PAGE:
Two well-heeled homeowners have accepted heavily discounted prices to unload their sprawling Manhattan pads.
Green Mountain coffee founder Bob Stiller had paid $35.5 million to assemble a 5,300-square-foot spread on the 74th floor of the Mandarin Oriental Residences at 80 Columbus Circle between 2011 and 2014. He sold the unit last month for $23 million — a 35% loss, property records show.
At the same time, an entity linked to the Qatari royal family sold a 6,100-square-foot condo at developer Harry Macklowe’s 737 Park Avenue for just under $15 million. That’s a 27 percent loss from the $20.4 million the royal paid in 2017.
The spacious units were in prized locations overlooking storied parts of the city — Central Park and Park Avenue, respectively — but that doesn’t command the premium that it once did.
In the case of Stiller, who invested $150,000 in the 1990s into what became Keurig, it appears the haircut did not take the billionaire by surprise. When he listed the condo in 2019, two years after he finished combining the two adjacent units he had bought, he was hoping to get $29 million for the unit. After a year, he dropped the asking price to $25 million. The six-bedroom unit went into contract in February.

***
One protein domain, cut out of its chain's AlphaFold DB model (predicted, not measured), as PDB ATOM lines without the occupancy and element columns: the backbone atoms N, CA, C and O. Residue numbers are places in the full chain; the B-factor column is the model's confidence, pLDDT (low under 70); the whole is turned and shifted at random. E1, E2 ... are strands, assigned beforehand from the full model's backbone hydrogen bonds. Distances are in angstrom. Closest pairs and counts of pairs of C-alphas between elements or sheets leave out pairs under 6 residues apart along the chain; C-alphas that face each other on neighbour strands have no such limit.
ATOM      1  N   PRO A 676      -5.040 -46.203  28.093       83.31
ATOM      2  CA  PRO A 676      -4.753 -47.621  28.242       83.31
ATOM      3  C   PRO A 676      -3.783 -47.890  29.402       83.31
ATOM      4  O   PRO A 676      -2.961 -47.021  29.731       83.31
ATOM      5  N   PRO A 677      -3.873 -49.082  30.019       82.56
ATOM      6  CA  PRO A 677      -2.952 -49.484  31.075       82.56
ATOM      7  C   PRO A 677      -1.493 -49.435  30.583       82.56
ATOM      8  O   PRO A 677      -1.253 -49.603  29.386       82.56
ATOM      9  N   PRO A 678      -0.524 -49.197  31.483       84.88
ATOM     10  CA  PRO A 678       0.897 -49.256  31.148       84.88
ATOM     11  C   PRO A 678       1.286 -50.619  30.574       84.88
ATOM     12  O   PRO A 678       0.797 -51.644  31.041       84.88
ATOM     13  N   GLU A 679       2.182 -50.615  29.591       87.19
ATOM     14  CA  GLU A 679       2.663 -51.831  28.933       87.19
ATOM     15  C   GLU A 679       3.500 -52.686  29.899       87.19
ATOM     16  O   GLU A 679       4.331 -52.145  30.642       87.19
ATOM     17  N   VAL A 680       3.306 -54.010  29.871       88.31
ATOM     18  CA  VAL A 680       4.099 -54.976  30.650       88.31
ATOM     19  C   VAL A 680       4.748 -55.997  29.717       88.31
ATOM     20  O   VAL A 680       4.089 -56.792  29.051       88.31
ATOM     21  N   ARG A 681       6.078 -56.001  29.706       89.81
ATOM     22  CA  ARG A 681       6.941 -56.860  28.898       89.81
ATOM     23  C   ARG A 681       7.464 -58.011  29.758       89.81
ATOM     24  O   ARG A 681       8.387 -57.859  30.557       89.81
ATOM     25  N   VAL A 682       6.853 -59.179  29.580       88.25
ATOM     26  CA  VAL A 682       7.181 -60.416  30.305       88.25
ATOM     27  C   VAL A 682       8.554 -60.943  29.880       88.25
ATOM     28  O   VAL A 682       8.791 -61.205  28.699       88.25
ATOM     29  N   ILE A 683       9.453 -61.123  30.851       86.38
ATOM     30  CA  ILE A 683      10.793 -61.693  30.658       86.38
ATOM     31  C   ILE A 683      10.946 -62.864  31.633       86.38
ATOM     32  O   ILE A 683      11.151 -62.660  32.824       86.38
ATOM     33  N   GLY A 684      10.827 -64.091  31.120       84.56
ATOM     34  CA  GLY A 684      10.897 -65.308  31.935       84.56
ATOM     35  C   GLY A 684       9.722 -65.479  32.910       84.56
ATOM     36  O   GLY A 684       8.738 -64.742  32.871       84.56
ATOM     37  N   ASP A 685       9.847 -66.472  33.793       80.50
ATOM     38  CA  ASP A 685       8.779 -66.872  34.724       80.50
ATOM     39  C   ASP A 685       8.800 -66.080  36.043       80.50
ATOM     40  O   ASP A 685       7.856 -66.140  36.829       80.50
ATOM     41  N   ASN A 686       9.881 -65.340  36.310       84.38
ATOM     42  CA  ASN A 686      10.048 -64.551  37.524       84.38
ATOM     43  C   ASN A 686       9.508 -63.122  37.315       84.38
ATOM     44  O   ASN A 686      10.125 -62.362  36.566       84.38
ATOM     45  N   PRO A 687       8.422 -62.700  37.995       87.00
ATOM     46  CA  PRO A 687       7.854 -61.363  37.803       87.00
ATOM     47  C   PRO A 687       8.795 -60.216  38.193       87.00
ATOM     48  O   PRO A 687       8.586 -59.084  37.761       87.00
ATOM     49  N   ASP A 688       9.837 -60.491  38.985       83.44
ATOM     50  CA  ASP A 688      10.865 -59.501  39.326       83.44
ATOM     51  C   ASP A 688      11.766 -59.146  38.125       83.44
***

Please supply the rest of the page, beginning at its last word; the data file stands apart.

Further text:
The buyer, who purchased the condo through an anonymous Delaware LLC, is a New Yorker who was moving back to the city after living overseas, according to listing broker Alexa Lambert’s account of the deal, cited in the Olshan Report.
For the 737 Park pad, the royal entity had aimed a little higher. The five-bedroom apartment was listed for $22.5 million in spring 2019 but by last summer the asking price had slid to $18 million. Another $500,000 was shaved off the price a few months later.
The listing broker, James Ferrando of Redfin Real Estate, did not respond to a request for comment.
The Park Avenue buyer is an unidentified trust. Timothy Hentzel, who identifies himself as the chief financial officer of a family office, is listed as the trustee. He did not respond to a request for comment.
The sellers’ losses at both condominiums track with the discounts that buyers are getting across the city, even as the number of sales have increased over recent months.